|Much unhappiness has come into the world because of bewilderment and things left unsaid. - Dostoevsky|
No. 164, Part I, 23 August 1995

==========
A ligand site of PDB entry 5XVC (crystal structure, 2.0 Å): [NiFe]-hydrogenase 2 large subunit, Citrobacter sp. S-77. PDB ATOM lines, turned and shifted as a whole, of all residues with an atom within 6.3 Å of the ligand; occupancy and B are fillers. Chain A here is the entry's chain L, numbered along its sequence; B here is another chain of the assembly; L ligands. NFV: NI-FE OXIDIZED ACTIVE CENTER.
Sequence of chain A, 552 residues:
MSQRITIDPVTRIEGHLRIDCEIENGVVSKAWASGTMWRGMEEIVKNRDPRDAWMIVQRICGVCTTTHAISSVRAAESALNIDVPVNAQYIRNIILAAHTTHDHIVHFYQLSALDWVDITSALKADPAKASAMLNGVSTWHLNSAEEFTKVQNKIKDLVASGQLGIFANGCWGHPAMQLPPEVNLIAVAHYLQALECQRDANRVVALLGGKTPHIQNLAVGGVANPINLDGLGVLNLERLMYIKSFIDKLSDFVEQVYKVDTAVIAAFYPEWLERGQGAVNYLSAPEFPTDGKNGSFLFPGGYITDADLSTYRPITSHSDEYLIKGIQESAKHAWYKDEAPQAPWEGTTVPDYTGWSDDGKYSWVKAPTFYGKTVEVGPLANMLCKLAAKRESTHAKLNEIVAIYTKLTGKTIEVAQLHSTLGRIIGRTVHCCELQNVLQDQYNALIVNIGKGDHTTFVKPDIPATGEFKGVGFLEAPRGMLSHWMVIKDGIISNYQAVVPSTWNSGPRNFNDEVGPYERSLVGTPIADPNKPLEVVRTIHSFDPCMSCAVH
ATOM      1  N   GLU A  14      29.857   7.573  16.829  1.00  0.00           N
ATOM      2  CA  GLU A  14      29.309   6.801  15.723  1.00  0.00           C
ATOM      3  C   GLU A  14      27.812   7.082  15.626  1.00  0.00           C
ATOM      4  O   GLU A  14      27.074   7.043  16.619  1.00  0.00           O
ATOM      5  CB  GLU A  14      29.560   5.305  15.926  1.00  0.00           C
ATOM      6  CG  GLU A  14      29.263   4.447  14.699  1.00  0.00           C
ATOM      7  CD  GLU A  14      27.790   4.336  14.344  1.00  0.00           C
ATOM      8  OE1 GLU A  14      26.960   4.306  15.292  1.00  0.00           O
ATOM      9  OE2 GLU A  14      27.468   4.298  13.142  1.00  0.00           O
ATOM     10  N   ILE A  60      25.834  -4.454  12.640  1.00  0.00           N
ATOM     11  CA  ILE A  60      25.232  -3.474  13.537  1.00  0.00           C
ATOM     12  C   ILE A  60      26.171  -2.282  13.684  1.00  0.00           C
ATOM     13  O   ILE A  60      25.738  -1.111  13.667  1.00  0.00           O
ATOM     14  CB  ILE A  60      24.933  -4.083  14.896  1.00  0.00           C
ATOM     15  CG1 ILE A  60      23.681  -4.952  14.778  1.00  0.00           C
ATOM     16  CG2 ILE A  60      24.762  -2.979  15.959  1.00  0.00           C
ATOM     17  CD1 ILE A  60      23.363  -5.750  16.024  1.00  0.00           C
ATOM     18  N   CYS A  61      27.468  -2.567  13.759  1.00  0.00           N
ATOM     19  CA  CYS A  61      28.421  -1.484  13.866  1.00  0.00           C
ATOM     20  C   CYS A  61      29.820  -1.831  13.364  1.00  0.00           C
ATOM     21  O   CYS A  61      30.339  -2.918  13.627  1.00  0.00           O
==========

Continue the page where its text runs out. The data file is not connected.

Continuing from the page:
We welcome you to Part I of the Open Media Research Institute's Daily Digest. This part focuses on Russia, Transcaucasia and Central Asia, and the CIS. Part II, distributed simultaneously as a second document, covers Central, Eastern, and Southeastern Europe. Back issues of the Daily Digest, and other information about OMRI, are available through our WWW pages: http://www.omri.cz/OMRI.html RUSSIA TRAVKIN, LUZHKOV ENDORSE CHERNOMYRDIN BLOC. Minister without portfolio Nikolai Travkin and Moscow Mayor Yurii Luzhkov announced that they would support Our Home Is Russia in the upcoming parliamentary elections, ITAR-TASS and Russian Public TV reported on 22 August. Travkin founded the Democratic Party of Russia in 1990 and was its leader until December 1994. Luzhkov also announced plans to seek re-election as mayor and denied speculation that he may run for president in 1996. -- Laura Belin, OMRI, Inc. CHIEF INVESTIGATOR TAKEN OFF LISTEV CASE. Investigator Boris Uvarov of the Procurator General's Office has been dismissed as head of the investigation into the 1 March murder of television journalist Vladislav Listev, Radio Mayak reported on 22 August. Uvarov's removal had been rumored for some time. In July, he claimed that acting Procurator General Aleksei Ilyushenko was sending him on a forced vacation after Uvarov admitted to journalists that there were no promising suspects in the case. Procurators continue to insist that the Listev case will be solved--an optimism that was echoed by Interior Minister Anatolii Kulikov on 22 August, ITAR-TASS reported. -- Laura Belin, OMRI, Inc. KULIKOV APPOINTS NEW DEPUTIES IN INTERIOR MINISTRY. Minister of Internal Affairs Anatolii Kulikov announced that Lt. Gen. Vladimir Kolesnikov and Lt. Gen. Pavel Golubets are replacing Col. Gen. Mikhail Yegorov and Col. Gen. Yevgenii Abramov as first deputy ministers, Radio Rossii reported on 22 August. They will be responsible respectively for the fight against organized crime and the internal structure of the ministry. Kolesnikov was in charge of the Main Administration for Criminal Investigation at the ministry and is famous for capturing serial-killer Andrei Chikatilo. Izvestiya reported on 23 August that one of his assistants was charged with illegal possession of weapons and taking bribes, but Kolesnikov stood by him. -- Robert Orttung, OMRI, Inc. DESPITE FIGHTING IN ARGUN, NEGOTIATIONS CONTINUE. Federal troops recaptured the police headquarters in Argun and forced the group of Chechen fighters led by field commander Alaudi Khanzatov to flee the town, Western and Russian agencies reported on 22 August. Russian military sources said that one Russian soldier was killed and 12 wounded during the fighting and added that at least 60 Chechen fighters had been killed. In Grozny, Chechen military commander Aslan Maskhadov said the Argun incident had been planned by the Federal Security Service (FSB), which he accused of trying to undermine the peace talks. He later added that "elements of both parties" were responsible for the incident. Maskhadov claimed the use of force in Argun violated the provisions of the 30 July military accord, declaring that if federal forces repeated the tactics used in Argun, the Chechen side would have no choice but to resume fighting. Nevertheless, on 22 August Chechen and Russian negotiators, together with mediators from the OSCE, continued discussions on the implementation of the military accord. -- Scott Parrish, OMRI, Inc. CHERNOMYRDIN: PEACE TALKS WILL CONTINUE. Speaking to journalists in Barnaul during a trip to the Altai Republic, Prime Minister Viktor Chernomyrdin said "provocations" like the recent incident in Argun, would not derail the ongoing peace process in Chechnya, Russian and Western agencies reported. According to ITAR-TASS, Chernomyrdin said "it is impossible to stop the negotiation process." Minister for Nationalities Vyacheslav Mikhailov, arriving in Grozny on 22 August to resume discussions on the political status of Chechnya, also reiterated the commitment of the federal government to a negotiated settlement but, added that the disarmament process, which he characterized as only "symbolic" to date, must make much more progress before a political agreement can be finalized. -- Scott Parrish, OMRI, Inc. TATAR PRESIDENT APPEALS FOR RELEASE OF PILOTS. Tatarstan President Mintimer Shaimiev appealed to the leaders of the Afghan rebel group "Taliban" for the release of the seven-member crew of a cargo plane being held in the Afghan city of Kandahar, Western and Russian agencies reported on 22 August. The IL-76 cargo plane, owned by Areostan, a company based in the Tatar capital, Kazan, was carrying ammunition purchased by the Kabul government in Albania when it was forced to land by the anti-government Taliban rebels on 3 August. Russian diplomatic efforts to secure the release of the crew have so far been unsuccessful. Shaimiev called on Taliban to release the crew on humanitarian grounds and reminded them of the "common religious beliefs of the Tatar and Afghan people." A senior Russian diplomat told Interfax that a delegation of Tatar religious leaders would soon depart for Kandahar to try and negotiate the release of the crew. -- Scott Parrish, OMRI, Inc. YUGOSLAV SANCTIONS COST RUSSIA BILLIONS. Following a Moscow meeting of the Russian-Yugoslav commission on trade and technical cooperation, Russian Deputy Minister of Economics Andrei Shapovalyants told ITAR-TASS on 22 August that Russia loses billions of dollars each year as a result of UN sanctions against rump Yugoslavia. Shapovalyants estimated that before the sanctions, Russian-Yugoslav trade had been worth $7 billion annually. He added that the commission is currently preparing several economic agreements for signature but that only humanitarian aid could be sent to rump Yugoslavia until the sanctions are lifted. Russian Foreign Ministry spokesman Mikhail Demurin said on 22 August that the meeting of the commission did not signal that Moscow is planning to unilaterally exit from the UN sanctions regime but is simply planning future joint projects which will enter into force "immediately after" the embargo is lifted by "collective action" of the UN. -- Scott Parrish, OMRI, Inc. MALE LIFE EXPECTANCY FALLS TO 57.3 YEARS. The breakdown of Russia's health care system has resulted in an unprecedented rise in mortality rates and a fall in life expectancy, Labor Ministry department head Aleksandr Tkachenko told ITAR-TASS on 22 August. Tkachenko said the average life expectancy for men is now 57.3 years and for women, 71.1 years. He added that infant mortality is twice as high as in the U.S. and maternal mortality five to 10 times as high as in developed countries. Tkachenko attributed the rise in infectious diseases in Russia to the collapse of the epidemiological system, an increase in the number of refugees from other CIS countries and elsewhere, increased contamination of the water supply, a shortage of medicine, and the fall in the standard of living of much of the population. -- Penny Morvant, OMRI, Inc. POLICE CRIMES. To gauge corruption among traffic police, Interior Minister Anatolii Kulikov sent a truck loaded with vodka on a 700 km trip across southern Russia, Reuters reported on 22 August. Police stopped the truck 24 times and asked for bribes on 22 of those occasions, Kulikov said, adding that the state of the police reflected the poor morale of society in general. Meanwhile, on 23 August, Izvestiya reported that in Saratov Oblast a raion police chief had been arrested for heading a criminal gang. Among other crimes, the police officer, a colonel, is suspected of extorting 25.5 million rubles ($5,760) from a local farmer. The report catalogued various other offenses committed by law enforcement officers as well as cases of police incompetence and noted that eight cells in Saratov's jail are now occupied by police officers, including several members of the regional organized crime department. -- Penny Morvant, OMRI, Inc. WAGE ARREARS SPARK HUNGER STRIKES IN AMUR, KUZBASS. Nineteen construction workers are on hunger strike at the Buriiskii hydroelectric power station in Amur Oblast to protest a five-month delay in the payment of their wages, Radio Mayak reported on 22 August. Another 200 workers have threatened to join the hunger strikers if the issue of their wage arrears, which amount to 40 billion rubles ($9.1 million), is not resolved by 25 August. Meanwhile, in the Kuzbass, five miners from the Krasnobrod open-cast mine are also on hunger strike to protest wage arrears, Radio Rossii reported on 22 August. Work there has come to a halt in the first strike by miners at an open-cast mine in the coal basin. The financial crisis at Krasnobrod is due primarily to nonpayments by coal consumers. -- Penny Morvant, OMRI, Inc. FOREIGN OIL COMPANIES COMPETING FOR ASTRAKHAN OIL FIELDS. Eight foreign firms are vying for the right to exploit Astrakhan oil fields, Russian and Western agencies reported on 22 August. The candidate companies are Agip (Italy), British Petroleum, Total (France), Royal Dutch Shell (Britain/Netherlands), the U.S. companies Chevron, Mobil Oil, and Unocal, and the Oman Oil Company. The companies chosen will be responsible for setting up the oil fields in southern Russia and will receive, in return, a share of the oil extracted under a contract proposed by Russia. The reserves include an estimated 5-6 billion tons of oil and 400-500 billion cubic meters of gas. The first phase of exploration is expected to cost $250 million and the total cost is estimated at $2.5-3 billion. -- Thomas Sigel, OMRI, Inc. TRANSCAUCASIA AND CENTRAL ASIA NAZARBAEV COUNTS ON NORTHERN REGIONS FOR SUPPORT AMIDST PROTESTS. As opposition activists continue to picket around the parliament building in Almaty, President Nursultan Nazarbaev has been widening his support base in the industrial regions of north Kazakhstan in the course of the last couple of weeks, Russian TV reported on 22 August. Already, 100,000 workers at a dozen major mining and metallurgical enterprises are reported to have expressed wholehearted support for the new constitution. Just two days before Nazarbaev's visit to the Kustanai Oblast in the north, the heads of the major enterprises held a meeting in the city of Rudny to announce the formation of a political lobby in support of the president. The push for such a move is said to have come from foreign investors in the region as well. Meanwhile, the anti- referendum demonstrators declared that other political parties and social movements are expected to join the protests and a hunger strike on 24 August. The opposition activists are urging the electorate of Kazakhstan to boycott the referendum on the constitution scheduled for 30 August. -- Bhavna Dave, OMRI, Inc. KAZAKHSTAN ASSURES RUSSIA OVER CASPIAN PIPELINE. Kazakh Prime Minister Akezhan Kazhegeldin declared that the recent agreement between Kazakhstan and Turkey to set up a Kazakh pipeline to the Mediterranean Sea via Turkey would not affect the implementation of the Caspian pipeline consortium project backed by Russia and Oman, Interfax reported on 21 August. "The second pipeline through Turkey is still a matter subject to further negotiations, whereas the Caspian pipeline consortium is a concrete reality," Kazhegeldin told Interfax. Russian Deputy Foreign Minister Albert Chernyshev also confirmed that increasing collaboration between Kazakhstan and Turkey will not have any adverse effect on Kazakh-Russian cooperation in the Caspian region. -- Bhavna Dave, OMRI, Inc. CONSTITUTIONAL AMENDMENT TO DETER AKAEV REFERENDUM? A legislative meeting of the upper chamber of the Kyrgyz parliament has proposed an amendment to the law on referendums that would ban a nationwide referendum on the extending the terms in office of the president and parliament deputies, Radio Mayak reported on 22 August. In an interview with Interfax, the director of the Center of Comparative Analysis in the Kyrgyz parliament, said the amendment is warranted because of a recent collection of signatures in support of holding a referendum on whether President Askar Akaev's term should be extended until the year 2001. (See OMRI Daily Digest, 22 August 1995). -- Bhavna Dave, OMRI, Inc. CIS CIA: NUCLEAR SMUGGLING SMALL BUT REAL. Nuclear smuggling involving Russian nuclear arsenals poses a small but real danger in the CIS and Eastern Europe, according to a CIA official who testified before the U.S. Congress on 22 August, international agencies reported. David Osias, the CIA national intelligence officer for strategic programs, said most of the more than 100 reports about smuggling nuclear weapons or weapons grade nuclear material have been either "unsubstantiated or unreliable." Weapons grade material smuggling was reported in Germany and the Czech Republic in the last year, but all other reports involved scams using low enriched uranium. Osias said Russian officials maintain a "generally effective control" over the former Soviet arsenal, but "the break-up of the Soviet Union, the opening of Russian society, and its economic difficulties have subjected the security system to stresses and risks it was not designed to withstand." -- Michael Mihalka, OMRI, Inc. KUCHMA ON BLACK SEA FLEET. While visiting Sevastopol, Ukrainian President Leonid Kuchma said the signing of the Russian-Ukrainian treaty on friendship and cooperation depends 99% on Russia, Reuters and Radio Mayak reported on 22 August. He expressed doubts that the dispute over the Black Sea Fleet, which is preventing the signing of the friendship agreement, will be settled until after the Russian election campaign. Narodna armiya reported on 10 August that the commander of the fleet, Eduard Baltin, is already flying the Russian imperial St. Andrew's flag over its ships. The fleet is still technically under both Russian and Ukrainian command and should continue to fly the Soviet naval flag instead of the Russian one. -- Ustina Markus, OMRI, Inc. [As of 1200 CET] Compiled by Victor Gomez The OMRI Daily Digest offers the latest news from the former Soviet Union and East-Central and Southeastern Europe. It is published Monday through Friday by the Open Media Research Institute. The OMRI Daily Digest is distributed electronically via the OMRI-L list. To subscribe, send "SUBSCRIBE OMRI-L YourFirstName YourLastName" (without the quotation marks and inserting your name where shown) to LISTSERV@UBVM.CC.BUFFALO.EDU No subject line or other text should be included. To receive the OMRI Daily Digest by mail or fax, please direct inquiries to OMRI Publications, Na Strzi 63, 140 62 Prague 4, Czech Republic; or electronically to OMRIPUB@OMRI.CZ Tel.: (42-2) 6114 2114; fax: (42-2) 426 396 Please note that there is a new procedure for obtaining permission to reprint or redistribute the OMRI Daily Digest. Before reprinting or redistributing this publication, please write firstname.lastname@example.org for a copy of the new policy or look at this URL: http://www.omri.cz/Publications/Digests/DigestReprint.html OMRI also publishes the biweekly journal Transition, which contains expanded analysis of many of the topics in the Daily Digest. For Transition subscription information send an e-mail to TRANSITION@OMRI.CZ Copyright (C) 1995 Open Media Research Institute, Inc. All rights reserved. ISSN 1211-1570